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Optimizing Inbound and Outbound Logistics at a Large Steel Manufacturer

logistics optimization

About Tata iQ

Tata iQ, a division of Tata Industries Limited, offers multi-sectoral advanced analytics, data engineering capabilities and solutions to over 25 large Tata Group Companies. Tata iQ’s customer, a large steel manufacturer, was looking to optimize inbound and outbound logistics and chose AIMMS to develop a suite of tailored optimization models.


The steel manufacturer is based in India and imports raw material from various parts of the world. Some of these materials come from as far away as Canada and Australia. They are transported from different ports using ocean vessels. One they arrive, they might be transported to plants and stockyards by rail or coastal vessels. There is a lot of complexity involved in this logistics operation. For instance, vessels may need to discharge in multiple ports and have strict deadlines to meet customer service levels. Sometimes rail transport is not available, so they need to transport these materials to another discharge port, using coastal vessels. All the while, they have to consider stockyard capacity constraints and plant inventory requirements, among other variables.

Once finished goods are manufactured, the company has to solve a complex outbound logistics puzzle. Different mills at different locations produce a variety of products. These goods are transported across all of India and can be sent to customers directly or may need to be stored between nodes of transport. Some customers have limited storage capacity. Others have strict demand requirements that require delivery within 24 hours. This makes inventory holding particularly important for the steel company.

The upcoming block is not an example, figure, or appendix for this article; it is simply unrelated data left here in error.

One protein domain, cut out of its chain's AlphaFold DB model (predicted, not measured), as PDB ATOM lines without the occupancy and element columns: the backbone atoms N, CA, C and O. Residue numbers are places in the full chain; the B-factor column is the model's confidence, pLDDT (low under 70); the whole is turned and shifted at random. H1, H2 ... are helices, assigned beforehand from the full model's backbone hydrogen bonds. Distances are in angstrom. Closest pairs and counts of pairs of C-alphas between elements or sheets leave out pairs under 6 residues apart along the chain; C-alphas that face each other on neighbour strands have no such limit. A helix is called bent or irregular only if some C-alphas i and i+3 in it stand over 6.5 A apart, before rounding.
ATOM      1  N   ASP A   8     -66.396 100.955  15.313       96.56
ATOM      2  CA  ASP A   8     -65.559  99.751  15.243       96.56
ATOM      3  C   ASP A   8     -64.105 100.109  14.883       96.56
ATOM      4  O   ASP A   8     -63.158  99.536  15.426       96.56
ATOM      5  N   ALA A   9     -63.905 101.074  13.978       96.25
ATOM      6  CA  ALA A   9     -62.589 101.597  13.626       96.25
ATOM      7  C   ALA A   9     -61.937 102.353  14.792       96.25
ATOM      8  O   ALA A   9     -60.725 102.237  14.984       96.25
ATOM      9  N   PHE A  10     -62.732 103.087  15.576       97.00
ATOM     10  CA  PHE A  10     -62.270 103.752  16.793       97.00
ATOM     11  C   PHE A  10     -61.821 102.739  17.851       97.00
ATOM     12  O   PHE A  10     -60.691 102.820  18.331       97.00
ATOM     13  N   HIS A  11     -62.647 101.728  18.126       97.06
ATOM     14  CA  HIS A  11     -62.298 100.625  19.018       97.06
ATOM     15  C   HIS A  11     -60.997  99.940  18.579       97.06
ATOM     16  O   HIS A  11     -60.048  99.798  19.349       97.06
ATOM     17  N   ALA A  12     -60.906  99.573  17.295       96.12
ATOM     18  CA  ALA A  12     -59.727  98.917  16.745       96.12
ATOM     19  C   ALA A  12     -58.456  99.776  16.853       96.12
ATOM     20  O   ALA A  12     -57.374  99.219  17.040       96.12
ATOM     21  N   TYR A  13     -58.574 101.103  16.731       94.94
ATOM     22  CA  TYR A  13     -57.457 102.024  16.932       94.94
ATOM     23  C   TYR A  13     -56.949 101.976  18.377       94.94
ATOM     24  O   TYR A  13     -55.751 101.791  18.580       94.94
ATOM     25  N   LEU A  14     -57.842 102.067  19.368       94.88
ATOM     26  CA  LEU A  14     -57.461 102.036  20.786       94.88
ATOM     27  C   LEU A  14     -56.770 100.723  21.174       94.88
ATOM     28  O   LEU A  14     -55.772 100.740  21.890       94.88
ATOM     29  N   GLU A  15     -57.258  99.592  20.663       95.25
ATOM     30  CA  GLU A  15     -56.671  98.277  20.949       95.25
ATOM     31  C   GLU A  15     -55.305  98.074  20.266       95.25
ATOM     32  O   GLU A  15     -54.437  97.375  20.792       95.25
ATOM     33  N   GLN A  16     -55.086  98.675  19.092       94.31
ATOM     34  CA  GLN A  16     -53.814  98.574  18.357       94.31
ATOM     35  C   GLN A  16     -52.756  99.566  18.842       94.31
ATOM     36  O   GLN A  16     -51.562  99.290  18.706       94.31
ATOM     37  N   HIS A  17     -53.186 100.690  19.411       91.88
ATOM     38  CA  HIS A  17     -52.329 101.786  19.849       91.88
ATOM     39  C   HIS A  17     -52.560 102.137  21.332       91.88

Tata iQ was tasked with developing a solution to plan inbound logistics and inventory at a bi-weekly level, aiming to reduce costs. They were also asked to develop a network optimization model that would minimize total outbound logistics costs, while meeting target service levels.


Using AIMMS, Tata iQ developed a suite of optimization models for logistics, inventory and consumption planning. The models were deployed as end user applications on the AIMMS platform. Planners input data using AIMMS’ friendly web UI.

The inbound logistics application provides a detailed schedule for vessels, rail and coastal transport, as well as an inventory plan for plants and port stockyards. The steel company’s team can also export reports to Excel and a Tableau dashboard using the AIMMS-based tool. The optimization models run the entire year, providing crucial recommendations on the amount of cape vessels required, loading points, and how much product to transport.

On the outbound logistics side, the steel manufacturer now has an AIMMS-based application that selects the optimal stockyard to hold inventory in order to serve customers. This solution creates millions of possible logistics and production plan combinations and provides an optimized network design. It is also used to plan routes that minimize travel distances and costs.

Each application took between 3-4 months to build, including business understanding, design and development, deployment and testing.


With their AIMMS-based optimization apps, the company was able to greatly reduce the amount of time needed to deliver a logistics plan. Detailed reports provide visibility on inventory status and costs, helping them identify major bottlenecks. Inventory and logistics costs were reduced by 1-2%.

The applications were especially useful during the COVID-19 outbreak, at they empowered the planning team to test new rules and assess the optimal way to respond to disruptions. For instance, they were able to model what-if scenarios to open and close stockyards, and shift between modes of transport as capacity issues emerged.

The results in a nutshell

  • 1-2% reduction in logistics and inventory costs

  • High service levels

  • Less time required for planning

  • Better adaptability and flexibility to respond to disruptions


Supply Chain Brief